• 1
    Your bind doesn't need to be in the foreach loop. Mar 2, 2013 at 19:56
  • 2
    It seemed counter-intuitive to me too, but see Example #3 on the PHP Prepared Statements section php.net/manual/en/mysqli.quickstart.prepared-statements.php of the PHP manual. Also I tested it out on my own web server and you can prepare the bind even before you actually initialize the variable it will be ultimately using. Mar 3, 2013 at 0:51
2

Yes, you can build a single big query manually, with something like:

$query = "";
foreach ($array as $curvalue) {
  if ($query)
    $query .= ",";
  $query .= "('" . $mysqli->real_escape_string($curvalue) . "')";
}
if ($query) {
  $query = "INSERT INTO table (link) VALUES " . $query;
  $mysqli->query($query);
}
6
  • 1
    And how vulnerable is real_escape_string? I always used prepared statements so far. Mar 1, 2013 at 2:16
  • Prepared statements with strings essentially do exactly the same thing as real_escape_string. The difference is that it is generally a lot more code and easier to make mistakes using real_escape_string. Mar 1, 2013 at 2:16
  • So? I'm a little confused from the comments of the answers now. I'm not sure I accepted the right answer^^ Which of the two answers is faster? And is real_escape really as secure as prepared statements? Mar 1, 2013 at 2:19
  • 1
    I can tell you that my method with the big INSERT as the only back and forth you do with the server will be significantly faster than doing 2000+ inserts separately. As for security, I am unaware of a properly done escaped string being less secure in any case than a prepare, it is just much easier to make mistakes. If anybody knows better, please feel free to comment! Mar 1, 2013 at 2:21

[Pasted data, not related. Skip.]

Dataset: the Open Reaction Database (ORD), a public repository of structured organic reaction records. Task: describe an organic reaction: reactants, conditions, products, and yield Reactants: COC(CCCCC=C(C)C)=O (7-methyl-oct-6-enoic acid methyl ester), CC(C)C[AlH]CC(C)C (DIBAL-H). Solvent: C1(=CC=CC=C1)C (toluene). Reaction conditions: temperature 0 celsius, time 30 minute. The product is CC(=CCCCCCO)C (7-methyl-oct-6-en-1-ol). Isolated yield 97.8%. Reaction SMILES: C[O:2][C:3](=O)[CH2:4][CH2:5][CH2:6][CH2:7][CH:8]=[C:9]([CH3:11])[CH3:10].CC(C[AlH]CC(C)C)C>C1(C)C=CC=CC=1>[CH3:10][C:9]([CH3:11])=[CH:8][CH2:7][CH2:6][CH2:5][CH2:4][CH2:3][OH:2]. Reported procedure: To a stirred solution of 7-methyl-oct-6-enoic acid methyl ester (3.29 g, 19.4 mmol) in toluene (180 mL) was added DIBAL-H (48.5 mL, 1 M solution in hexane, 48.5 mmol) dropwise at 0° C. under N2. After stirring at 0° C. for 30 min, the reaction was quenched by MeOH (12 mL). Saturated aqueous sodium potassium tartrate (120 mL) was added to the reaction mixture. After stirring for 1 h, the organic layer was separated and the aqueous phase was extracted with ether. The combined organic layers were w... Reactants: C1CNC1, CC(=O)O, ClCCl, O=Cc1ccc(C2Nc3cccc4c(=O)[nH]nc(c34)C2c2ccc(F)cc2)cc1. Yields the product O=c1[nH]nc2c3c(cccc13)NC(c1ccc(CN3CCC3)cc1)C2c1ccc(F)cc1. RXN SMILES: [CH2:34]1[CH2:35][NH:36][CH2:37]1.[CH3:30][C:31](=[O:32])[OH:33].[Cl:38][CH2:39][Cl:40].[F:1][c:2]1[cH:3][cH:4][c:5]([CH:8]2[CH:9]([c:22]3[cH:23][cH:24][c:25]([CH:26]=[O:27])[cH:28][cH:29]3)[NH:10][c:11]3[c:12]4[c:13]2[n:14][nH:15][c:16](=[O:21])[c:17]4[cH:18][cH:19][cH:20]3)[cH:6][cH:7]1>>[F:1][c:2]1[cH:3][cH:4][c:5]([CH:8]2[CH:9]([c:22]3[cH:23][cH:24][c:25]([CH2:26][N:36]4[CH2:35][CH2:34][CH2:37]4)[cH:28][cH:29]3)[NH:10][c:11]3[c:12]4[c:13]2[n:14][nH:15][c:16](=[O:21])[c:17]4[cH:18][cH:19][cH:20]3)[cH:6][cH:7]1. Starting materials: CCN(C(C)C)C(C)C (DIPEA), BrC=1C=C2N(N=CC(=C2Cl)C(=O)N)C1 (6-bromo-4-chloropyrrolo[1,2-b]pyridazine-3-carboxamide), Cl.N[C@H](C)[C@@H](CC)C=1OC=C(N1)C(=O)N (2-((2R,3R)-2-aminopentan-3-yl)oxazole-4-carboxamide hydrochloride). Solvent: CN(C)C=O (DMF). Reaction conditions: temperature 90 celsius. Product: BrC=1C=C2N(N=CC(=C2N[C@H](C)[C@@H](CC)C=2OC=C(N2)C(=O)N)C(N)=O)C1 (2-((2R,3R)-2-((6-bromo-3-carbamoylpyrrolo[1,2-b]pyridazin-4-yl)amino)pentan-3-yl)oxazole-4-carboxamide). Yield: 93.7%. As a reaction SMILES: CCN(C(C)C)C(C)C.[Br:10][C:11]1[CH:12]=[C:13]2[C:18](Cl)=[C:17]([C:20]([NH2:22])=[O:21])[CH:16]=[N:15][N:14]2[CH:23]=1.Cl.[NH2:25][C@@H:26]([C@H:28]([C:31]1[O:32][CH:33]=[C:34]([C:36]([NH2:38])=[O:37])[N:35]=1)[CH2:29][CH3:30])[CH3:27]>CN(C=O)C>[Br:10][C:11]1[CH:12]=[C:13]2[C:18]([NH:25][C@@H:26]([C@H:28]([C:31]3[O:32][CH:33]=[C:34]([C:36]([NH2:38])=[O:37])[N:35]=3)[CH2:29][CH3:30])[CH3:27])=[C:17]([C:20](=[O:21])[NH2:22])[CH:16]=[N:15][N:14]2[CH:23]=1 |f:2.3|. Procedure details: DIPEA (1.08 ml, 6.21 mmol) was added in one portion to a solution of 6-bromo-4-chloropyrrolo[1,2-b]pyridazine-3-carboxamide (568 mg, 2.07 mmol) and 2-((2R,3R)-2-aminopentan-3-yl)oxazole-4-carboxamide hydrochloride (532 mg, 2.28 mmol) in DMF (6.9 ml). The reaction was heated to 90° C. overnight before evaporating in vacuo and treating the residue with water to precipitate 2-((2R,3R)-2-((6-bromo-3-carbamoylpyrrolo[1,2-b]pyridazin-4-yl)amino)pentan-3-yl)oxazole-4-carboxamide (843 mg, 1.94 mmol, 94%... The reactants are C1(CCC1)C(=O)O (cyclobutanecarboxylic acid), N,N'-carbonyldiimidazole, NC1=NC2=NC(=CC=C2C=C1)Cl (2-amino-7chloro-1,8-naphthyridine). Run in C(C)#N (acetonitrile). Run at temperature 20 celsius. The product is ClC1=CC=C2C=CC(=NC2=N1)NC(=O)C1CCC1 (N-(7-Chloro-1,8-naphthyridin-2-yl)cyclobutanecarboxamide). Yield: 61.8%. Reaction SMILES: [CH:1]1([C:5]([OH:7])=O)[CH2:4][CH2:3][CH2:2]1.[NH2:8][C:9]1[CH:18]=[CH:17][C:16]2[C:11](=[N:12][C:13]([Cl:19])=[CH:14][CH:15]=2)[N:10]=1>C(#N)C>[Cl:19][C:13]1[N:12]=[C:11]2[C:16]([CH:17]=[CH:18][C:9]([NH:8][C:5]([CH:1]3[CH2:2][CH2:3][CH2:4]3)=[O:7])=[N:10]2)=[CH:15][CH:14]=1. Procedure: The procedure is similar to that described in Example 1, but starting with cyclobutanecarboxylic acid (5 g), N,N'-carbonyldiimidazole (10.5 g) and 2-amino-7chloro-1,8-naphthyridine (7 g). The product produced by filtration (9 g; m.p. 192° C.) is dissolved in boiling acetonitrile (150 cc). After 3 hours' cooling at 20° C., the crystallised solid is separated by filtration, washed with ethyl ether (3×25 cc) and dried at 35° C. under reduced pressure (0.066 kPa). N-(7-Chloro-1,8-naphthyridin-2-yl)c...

• 1
    You COULD also get the best of both worlds and use one single query as a prepared statement binding the values dynamically.
    – Mike
    Mar 1, 2013 at 2:42
-3

You should first convert your array into a string. Given that it is an array of strings (not a two-dimentional array), you can use the implode function.

Please be aware that each value should be enclosed into parenthesis and properly escaped to ensure a correct INSERT statement and to avoid the risk of an SQL injection. For proper escaping you can use the quote method of the PDOConnection -- assuming you're connecting to MySQL through PDO. To perform this operation on every entry of your array, you can use array_map.

After escaping each value and imploding them into a single string, you need to put them into the INSERT statement. This can be done with sprintf.

Example:

<?php
$connection = new PDO(/*...*/);
$connection->setAttribute(PDO::ATTR_ERRMODE, PDO::ERRMODE_EXCEPTION);

$dataToBeSaved = [
    'some',
    'data',
    'with "quotes"',
    'and statements\'); DROP DATABASE facebook_main; --'
];


$connection->query(
    sprintf(
        'INSERT INTO table (link) VALUES %s',
        implode(',',
            // for each entry of the array
            array_map(function($entry) use ($connection) { 
                // escape it and wrap it in parenthesis
                return sprintf('(%s)', $connection->quote($entry));
            }, $dataToBeSaved)
        )
    )
);

Note: depending on the amount of records you're willing to insert into the database, you may want to split them into several INSERT statements.